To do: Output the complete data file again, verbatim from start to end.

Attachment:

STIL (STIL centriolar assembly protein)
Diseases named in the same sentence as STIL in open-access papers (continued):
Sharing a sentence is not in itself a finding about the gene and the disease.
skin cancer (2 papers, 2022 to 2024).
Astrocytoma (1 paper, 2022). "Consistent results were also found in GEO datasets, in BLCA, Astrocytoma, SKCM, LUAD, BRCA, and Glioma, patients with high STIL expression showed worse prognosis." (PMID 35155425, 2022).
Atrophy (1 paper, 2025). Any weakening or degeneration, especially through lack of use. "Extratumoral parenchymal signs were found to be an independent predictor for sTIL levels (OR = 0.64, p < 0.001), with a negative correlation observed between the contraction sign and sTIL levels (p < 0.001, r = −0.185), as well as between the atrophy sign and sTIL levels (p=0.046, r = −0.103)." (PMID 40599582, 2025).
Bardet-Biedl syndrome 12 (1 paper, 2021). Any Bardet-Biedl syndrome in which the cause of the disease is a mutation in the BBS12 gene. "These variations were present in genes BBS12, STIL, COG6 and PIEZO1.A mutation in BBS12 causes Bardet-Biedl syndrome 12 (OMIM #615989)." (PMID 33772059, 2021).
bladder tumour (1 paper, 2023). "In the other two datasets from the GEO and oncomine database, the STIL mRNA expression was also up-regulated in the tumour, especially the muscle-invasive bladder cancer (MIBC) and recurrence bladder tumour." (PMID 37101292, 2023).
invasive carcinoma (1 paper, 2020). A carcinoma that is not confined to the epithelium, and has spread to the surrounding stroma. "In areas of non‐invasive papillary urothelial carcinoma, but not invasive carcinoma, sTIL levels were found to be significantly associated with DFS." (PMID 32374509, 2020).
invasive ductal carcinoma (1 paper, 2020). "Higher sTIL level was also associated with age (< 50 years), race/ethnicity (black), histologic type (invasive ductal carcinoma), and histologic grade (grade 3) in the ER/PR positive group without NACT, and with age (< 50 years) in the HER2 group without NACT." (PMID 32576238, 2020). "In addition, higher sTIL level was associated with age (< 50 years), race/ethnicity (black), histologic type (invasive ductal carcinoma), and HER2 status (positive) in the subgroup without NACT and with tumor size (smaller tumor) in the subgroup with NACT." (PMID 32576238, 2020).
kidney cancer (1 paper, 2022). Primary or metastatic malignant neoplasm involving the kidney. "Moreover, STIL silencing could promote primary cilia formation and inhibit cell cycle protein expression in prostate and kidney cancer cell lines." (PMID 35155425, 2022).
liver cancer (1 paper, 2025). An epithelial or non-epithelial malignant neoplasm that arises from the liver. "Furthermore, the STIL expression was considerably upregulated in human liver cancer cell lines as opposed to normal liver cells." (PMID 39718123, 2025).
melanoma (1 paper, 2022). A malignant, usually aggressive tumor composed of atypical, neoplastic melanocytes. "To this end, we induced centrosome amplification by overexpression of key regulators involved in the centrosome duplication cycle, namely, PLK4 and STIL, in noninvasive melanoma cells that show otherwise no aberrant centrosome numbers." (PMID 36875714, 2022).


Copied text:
STIL (STIL centriolar assembly protein)
Diseases named in the same sentence as STIL in open-access papers (continued):
Sharing a sentence is not in itself a finding about the gene and the disease.
skin cancer (2 papers, 2022 to 2024).
Astrocytoma (1 paper, 2022). "Consistent results were also found in GEO datasets, in BLCA, Astrocytoma, SKCM, LUAD, BRCA, and Glioma, patients with high STIL expression showed worse prognosis." (PMID 35155425, 2022).
Atrophy (1 paper, 2025). Any weakening or degeneration, especially through lack of use. "Extratumoral parenchymal signs were found to be an independent predictor for sTIL levels (OR = 0.64, p < 0.001), with a negative correlation observed between the contraction sign and sTIL levels (p < 0.001, r = −0.185), as well as between the atrophy sign and sTIL levels (p=0.046, r = −0.103)." (PMID 40599582, 2025).
Bardet-Biedl syndrome 12 (1 paper, 2021). Any Bardet-Biedl syndrome in which the cause of the disease is a mutation in the BBS12 gene. "These variations were present in genes BBS12, STIL, COG6 and PIEZO1.A mutation in BBS12 causes Bardet-Biedl syndrome 12 (OMIM #615989)." (PMID 33772059, 2021).
bladder tumour (1 paper, 2023). "In the other two datasets from the GEO and oncomine database, the STIL mRNA expression was also up-regulated in the tumour, especially the muscle-invasive bladder cancer (MIBC) and recurrence bladder tumour." (PMID 37101292, 2023).
invasive carcinoma (1 paper, 2020). A carcinoma that is not confined to the epithelium, and has spread to the surrounding stroma. "In areas of non‐invasive papillary urothelial carcinoma, but not invasive carcinoma, sTIL levels were found to be significantly associated with DFS." (PMID 32374509, 2020).
invasive ductal carcinoma (1 paper, 2020). "Higher sTIL level was also associated with age (< 50 years), race/ethnicity (black), histologic type (invasive ductal carcinoma), and histologic grade (grade 3) in the ER/PR positive group without NACT, and with age (< 50 years) in the HER2 group without NACT." (PMID 32576238, 2020). "In addition, higher sTIL level was associated with age (< 50 years), race/ethnicity (black), histologic type (invasive ductal carcinoma), and HER2 status (positive) in the subgroup without NACT and with tumor size (smaller tumor) in the subgroup with NACT." (PMID 32576238, 2020).
kidney cancer (1 paper, 2022). Primary or metastatic malignant neoplasm involving the kidney. "Moreover, STIL silencing could promote primary cilia formation and inhibit cell cycle protein expression in prostate and kidney cancer cell lines." (PMID 35155425, 2022).
liver cancer (1 paper, 2025). An epithelial or non-epithelial malignant neoplasm that arises from the liver. "Furthermore, the STIL expression was considerably upregulated in human liver cancer cell lines as opposed to normal liver cells." (PMID 39718123, 2025).
melanoma (1 paper, 2022). A malignant, usually aggressive tumor composed of atypical, neoplastic melanocytes. "To this end, we induced centrosome amplification by overexpression of key regulators involved in the centrosome duplication cycle, namely, PLK4 and STIL, in noninvasive melanoma cells that show otherwise no aberrant centrosome numbers." (PMID 36875714, 2022).